Res­tau­rant in­sider: Stan­dards and bench­marks

Know­ing in­dus­try stan­dards and bench­marks is crit­i­cally im­por­tant to con­tem­po­rary res­tau­rant own­ers and op­er­a­tors. Chadi Chidiac, man­ag­ing part­ner of hos­pi­tal­ity man­age­ment con­sul­tancy, PRO­TO­COL, breaks down the man­age­ment ap­proach for im­ple­ment­ing best

Hospitality News Middle East - - CONTENTS -

Prime cost in­dex Prime cost is one of the most telling key per­for­mance in­dex (KPI) on any profit-and-loss state­ment. Prime cost is the yield of cost of sales in ad­di­tion to the pay­roll costs; it re­flects those costs that are gen­er­ally the most volatile that de­serve the most at­ten­tion from a con­trol stand­point. It’s very easy to lose money due to lax of con­trol in this depart­ment. Many suc­cess­ful res­tau­rants un­der­state the prime im­por­tance of this con­trol­lable ex­pense and they cal­cu­late and eval­u­ate their prime cost at the end of each week.

• Full-ser­vice 65 per­cent or less (to­tal sales) • Ta­ble-ser­vice 60 per­cent or less (to­tal sales)

When look­ing at a res­tau­rant’s cost struc­ture, prime cost is a mean­ing­ful fac­tor, whereas there are res­tau­rants, such as steak or seafood res­tau­rants that may carry very high food costs and yet still be ex­tremely prof­itable. Food Food cost should range be­tween 27 per­cent and 32 per­cent for full and lim­ited-ser­vice op­er­a­tions. Al­co­holic bev­er­age Al­co­hol costs is cor­re­lated with the type of drink served. • Liquor should range be­tween 17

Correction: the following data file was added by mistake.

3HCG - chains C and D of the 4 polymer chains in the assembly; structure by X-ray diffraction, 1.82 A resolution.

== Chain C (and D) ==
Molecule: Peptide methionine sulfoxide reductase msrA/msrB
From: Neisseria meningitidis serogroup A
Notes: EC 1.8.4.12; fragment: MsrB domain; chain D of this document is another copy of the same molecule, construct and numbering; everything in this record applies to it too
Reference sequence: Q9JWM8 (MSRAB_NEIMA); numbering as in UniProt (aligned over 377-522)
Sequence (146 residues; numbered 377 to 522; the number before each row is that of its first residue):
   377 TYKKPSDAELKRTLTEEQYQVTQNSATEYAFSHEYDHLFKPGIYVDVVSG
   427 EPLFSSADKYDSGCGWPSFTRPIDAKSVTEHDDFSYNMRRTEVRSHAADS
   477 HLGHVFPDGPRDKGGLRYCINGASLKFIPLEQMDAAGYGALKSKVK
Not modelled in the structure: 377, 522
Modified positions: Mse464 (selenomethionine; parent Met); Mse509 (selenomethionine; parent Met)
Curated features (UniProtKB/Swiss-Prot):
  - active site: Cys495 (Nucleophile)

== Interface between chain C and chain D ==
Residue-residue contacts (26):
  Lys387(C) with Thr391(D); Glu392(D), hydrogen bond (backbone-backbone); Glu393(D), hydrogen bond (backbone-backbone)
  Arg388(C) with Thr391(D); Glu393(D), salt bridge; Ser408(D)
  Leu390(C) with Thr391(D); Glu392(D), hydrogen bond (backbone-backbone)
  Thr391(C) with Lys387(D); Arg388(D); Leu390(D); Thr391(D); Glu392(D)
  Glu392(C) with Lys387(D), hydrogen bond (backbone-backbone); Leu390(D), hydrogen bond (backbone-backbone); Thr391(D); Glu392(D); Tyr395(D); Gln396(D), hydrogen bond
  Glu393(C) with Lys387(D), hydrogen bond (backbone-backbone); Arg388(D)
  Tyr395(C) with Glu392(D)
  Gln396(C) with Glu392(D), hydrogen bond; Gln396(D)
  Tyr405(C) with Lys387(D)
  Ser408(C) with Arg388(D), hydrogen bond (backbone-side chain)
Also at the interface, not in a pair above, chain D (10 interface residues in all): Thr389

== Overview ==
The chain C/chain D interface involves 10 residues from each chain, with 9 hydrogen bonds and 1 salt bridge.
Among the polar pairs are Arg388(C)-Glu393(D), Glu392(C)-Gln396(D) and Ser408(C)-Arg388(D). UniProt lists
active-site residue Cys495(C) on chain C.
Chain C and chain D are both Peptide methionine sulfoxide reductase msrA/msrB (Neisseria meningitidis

per­cent and 20 per­cent • Draft beer should range be­tween

16 per­cent to 19 per­cent • Bar con­sum­ables be­tween 3 per­cent

and 5 per­cent • Wine should range be­tween 34 per­cent to 46 per­cent re­lated to the ori­gin (lo­cal or im­ported) • Com­mer­cial beer bot­tle be­tween

24 per­cent to 28 per­cent

Among other fac­tors and in­di­ca­tors, sales per square me­ter is the most re­li­able in­di­ca­tor of a res­tau­rant’s prof­itabil­ity and po­ten­tial for suc­cess

Non­al­co­holic bev­er­age Stan­dard prac­tice is to record non­al­co­holic bev­er­age sales and costs in 'food sales' and 'food costs' ac­counts • Soft drinks be­tween 10 per­cent to

15 per­cent

• Spe­cialty cof­fee be­tween 12 per­cent and

20 per­cent • Reg­u­lar cof­fee be­tween 15 per­cent and

20 per­cent • Iced tea be­tween 6 per­cent and

10 per­cent • Min­eral still wa­ter be­tween 5 per­cent

and 10 per­cent • Sparkling wa­ter be­tween 15 per­cent and